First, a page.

In another recent development, Plantecoste says the UK’s conversion of an AirTanker-owned A330 Voyager for VIP transport applications has prompted interest from several other operators. Used by the Royal Air Force, the asset retains its primary in-flight refuelling capability.
Further enhancements to the MRTT are already in the pipeline, led by an automatic air-to-air refuelling, or A3R, boom capability. Certification is on schedule for 2021, for service introduction by Singapore, with Australia also interested.
The new technology will reduce operators’ training burden and enhance safety, says Plantecoste, adding: “We are convinced that we are securing the future.”
France and the UK, meanwhile, intend to employ their tankers as communication nodes within future combat air system networks.
“We have a huge opportunity to pave the way to support the ‘combat cloud’,” says Plantecoste, who expects a “Standard 2” requirement with France’s DGA defence procurement agency to advance next year.
While the European pair are leading the way, “Most of our customers are really pushing us to provide additional capabilities” in the communication sphere, he says.
With production of the MRTT’s A330-200 baseline platform secure until 2023 or 2024, Airbus is eyeing additional sales opportunities. Beyond providing extra aircraft for an expanded MMF group in Europe, it is entering “a new round of negotiation” with the UAE, which last November signalled an intention to double the size of its three-strong fleet of the Airbus type. However, Plantecoste notes that the company still faces “strong competition” for the deal from Boeing’s 767-based KC-46A.
Prior to the coronavirus-driven downturn and collapse in oil prices, Qatar was viewed as “a strong prospect” last year, he says. Doha needs tankers to support its rapidly growing fighter inventory, which will include Boeing F-15s, Dassault Rafales and Eurofighter Typhoons.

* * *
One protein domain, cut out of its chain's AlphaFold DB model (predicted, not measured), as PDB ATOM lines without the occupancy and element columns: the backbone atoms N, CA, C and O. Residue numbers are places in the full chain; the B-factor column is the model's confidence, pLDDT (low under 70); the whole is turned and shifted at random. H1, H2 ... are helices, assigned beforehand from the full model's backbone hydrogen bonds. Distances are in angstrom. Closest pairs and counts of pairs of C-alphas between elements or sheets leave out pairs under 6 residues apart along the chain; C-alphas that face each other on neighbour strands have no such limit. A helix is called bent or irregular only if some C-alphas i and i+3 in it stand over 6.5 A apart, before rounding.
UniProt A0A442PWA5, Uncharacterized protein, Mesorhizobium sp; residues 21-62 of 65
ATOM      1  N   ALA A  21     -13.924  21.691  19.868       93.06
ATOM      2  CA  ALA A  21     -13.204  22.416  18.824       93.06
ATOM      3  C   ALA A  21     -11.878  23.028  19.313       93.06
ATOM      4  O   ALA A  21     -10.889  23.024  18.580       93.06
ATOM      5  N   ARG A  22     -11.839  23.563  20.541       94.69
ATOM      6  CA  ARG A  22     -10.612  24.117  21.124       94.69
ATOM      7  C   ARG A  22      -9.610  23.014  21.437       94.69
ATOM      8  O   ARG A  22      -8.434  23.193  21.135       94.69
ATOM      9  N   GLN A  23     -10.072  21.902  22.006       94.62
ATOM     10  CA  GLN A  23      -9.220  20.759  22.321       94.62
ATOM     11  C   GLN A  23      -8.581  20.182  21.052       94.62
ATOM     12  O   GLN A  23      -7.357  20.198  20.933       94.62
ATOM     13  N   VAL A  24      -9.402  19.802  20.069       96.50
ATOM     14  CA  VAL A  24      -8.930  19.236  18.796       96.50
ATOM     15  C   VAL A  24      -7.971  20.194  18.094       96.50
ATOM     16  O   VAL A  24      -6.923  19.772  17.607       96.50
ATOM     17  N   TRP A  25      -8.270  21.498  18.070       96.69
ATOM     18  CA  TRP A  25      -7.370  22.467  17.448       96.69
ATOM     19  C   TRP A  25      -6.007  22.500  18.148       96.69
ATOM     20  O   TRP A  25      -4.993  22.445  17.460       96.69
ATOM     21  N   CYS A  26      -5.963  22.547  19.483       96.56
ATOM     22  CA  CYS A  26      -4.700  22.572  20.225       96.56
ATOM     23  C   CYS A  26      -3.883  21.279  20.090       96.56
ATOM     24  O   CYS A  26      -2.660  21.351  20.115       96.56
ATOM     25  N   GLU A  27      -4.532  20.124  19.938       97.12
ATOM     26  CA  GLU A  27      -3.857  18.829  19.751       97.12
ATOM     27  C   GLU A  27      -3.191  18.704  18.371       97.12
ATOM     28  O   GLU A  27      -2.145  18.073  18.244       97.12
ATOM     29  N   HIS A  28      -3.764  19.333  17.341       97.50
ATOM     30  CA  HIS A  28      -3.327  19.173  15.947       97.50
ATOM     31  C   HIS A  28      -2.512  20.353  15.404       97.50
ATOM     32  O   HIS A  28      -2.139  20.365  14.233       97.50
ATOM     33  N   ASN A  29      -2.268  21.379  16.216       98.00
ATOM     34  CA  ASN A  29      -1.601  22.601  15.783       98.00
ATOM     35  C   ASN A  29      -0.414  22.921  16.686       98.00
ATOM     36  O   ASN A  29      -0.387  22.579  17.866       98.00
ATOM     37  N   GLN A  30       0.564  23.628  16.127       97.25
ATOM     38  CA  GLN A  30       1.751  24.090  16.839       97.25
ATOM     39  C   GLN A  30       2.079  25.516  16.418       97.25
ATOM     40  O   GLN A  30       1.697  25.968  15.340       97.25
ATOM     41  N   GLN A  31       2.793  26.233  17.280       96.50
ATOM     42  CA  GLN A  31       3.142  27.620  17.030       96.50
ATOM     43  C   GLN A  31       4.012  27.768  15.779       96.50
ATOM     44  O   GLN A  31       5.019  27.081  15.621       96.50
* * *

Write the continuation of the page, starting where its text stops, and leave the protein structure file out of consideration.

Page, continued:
Longer term, Airbus and its partner Lockheed Martin are waiting on the US Air Force to detail its plan for replacing a fleet of 58 McDonnell Douglas KC-10s.
“We are expecting something like an RFI [request for information] in the months to come. Our objective will be to answer that jointly with Lockheed Martin,” Plantecoste says.
He notes that previous Airbus studies have shown that despite its smaller size, the A330neo’s much lower fuel consumption could allow it to “compete perfectly in terms of capability”.
“We have all the competencies to offer an A330 MRTT Neo, [but] we will have to make a huge investment for that,” Plantecoste says. However, he quips: “If you are ordering 30 MRTT tomorrow, I will find a solution.”
Airbus also remains in discussion with India – another potential MRTT customer – regarding an indigenous project to adapt the A330 for airborne early warning and control duties. The company would supply so-called “blue” aircraft, readied for the installation of a roof-mounted rotodome and onboard mission equipment. “We have delivered offers, and we are quite confident,” he says.
Following a successful stint at the head of the A330 MRTT project, Plantecoste will from early September manage the Eurodrone project for Airbus Defence & Space. This will deliver unmanned surveillance aircraft for use by France, Germany, Italy and Spain.